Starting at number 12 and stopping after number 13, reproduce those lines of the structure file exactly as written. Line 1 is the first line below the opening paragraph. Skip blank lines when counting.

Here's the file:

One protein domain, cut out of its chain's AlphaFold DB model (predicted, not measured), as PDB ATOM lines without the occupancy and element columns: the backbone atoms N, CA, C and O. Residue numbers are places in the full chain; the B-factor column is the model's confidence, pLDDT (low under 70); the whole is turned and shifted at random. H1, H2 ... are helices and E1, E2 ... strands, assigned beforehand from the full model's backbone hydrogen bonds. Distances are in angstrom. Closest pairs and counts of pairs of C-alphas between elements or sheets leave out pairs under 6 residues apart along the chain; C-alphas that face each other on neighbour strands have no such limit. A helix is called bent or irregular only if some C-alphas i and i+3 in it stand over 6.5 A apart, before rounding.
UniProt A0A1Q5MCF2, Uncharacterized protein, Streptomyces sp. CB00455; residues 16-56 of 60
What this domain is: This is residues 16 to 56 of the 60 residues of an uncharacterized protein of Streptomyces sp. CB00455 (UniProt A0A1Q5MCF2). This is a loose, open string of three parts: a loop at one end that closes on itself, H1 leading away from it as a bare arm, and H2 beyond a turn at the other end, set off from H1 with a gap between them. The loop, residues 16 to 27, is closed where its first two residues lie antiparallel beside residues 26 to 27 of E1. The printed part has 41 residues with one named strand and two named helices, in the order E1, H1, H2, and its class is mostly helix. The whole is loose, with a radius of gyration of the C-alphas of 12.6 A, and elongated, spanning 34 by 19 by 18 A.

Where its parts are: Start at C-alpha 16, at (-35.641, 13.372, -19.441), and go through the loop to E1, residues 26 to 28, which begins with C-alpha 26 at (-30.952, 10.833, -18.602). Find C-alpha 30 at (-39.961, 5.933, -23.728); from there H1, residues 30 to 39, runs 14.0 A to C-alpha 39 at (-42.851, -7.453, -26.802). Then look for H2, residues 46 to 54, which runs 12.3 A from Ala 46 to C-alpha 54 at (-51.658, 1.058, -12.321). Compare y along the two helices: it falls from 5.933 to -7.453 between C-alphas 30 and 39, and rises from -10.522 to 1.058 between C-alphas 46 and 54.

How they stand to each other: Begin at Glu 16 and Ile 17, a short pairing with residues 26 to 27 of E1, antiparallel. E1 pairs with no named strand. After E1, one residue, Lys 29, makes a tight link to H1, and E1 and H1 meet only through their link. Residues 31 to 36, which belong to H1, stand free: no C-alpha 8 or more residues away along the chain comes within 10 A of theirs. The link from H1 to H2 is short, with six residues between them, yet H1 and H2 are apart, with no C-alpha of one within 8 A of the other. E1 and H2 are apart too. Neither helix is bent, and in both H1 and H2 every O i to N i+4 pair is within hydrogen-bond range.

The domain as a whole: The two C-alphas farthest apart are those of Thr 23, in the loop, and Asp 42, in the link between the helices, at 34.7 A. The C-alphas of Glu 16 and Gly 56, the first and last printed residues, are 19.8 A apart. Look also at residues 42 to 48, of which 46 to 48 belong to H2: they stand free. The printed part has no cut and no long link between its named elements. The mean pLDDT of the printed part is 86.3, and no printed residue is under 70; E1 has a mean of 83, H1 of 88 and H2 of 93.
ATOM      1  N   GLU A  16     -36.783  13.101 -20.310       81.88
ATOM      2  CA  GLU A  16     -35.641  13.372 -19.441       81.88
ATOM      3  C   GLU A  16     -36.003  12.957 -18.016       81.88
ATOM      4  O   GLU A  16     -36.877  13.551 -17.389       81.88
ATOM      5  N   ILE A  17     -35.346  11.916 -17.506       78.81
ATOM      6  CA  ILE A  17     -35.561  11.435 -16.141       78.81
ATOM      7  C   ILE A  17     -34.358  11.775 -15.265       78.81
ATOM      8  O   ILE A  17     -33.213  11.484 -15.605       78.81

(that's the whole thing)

ATOM      7  C   ILE A  17     -34.358  11.775 -15.265       78.81
ATOM      8  O   ILE A  17     -33.213  11.484 -15.605       78.81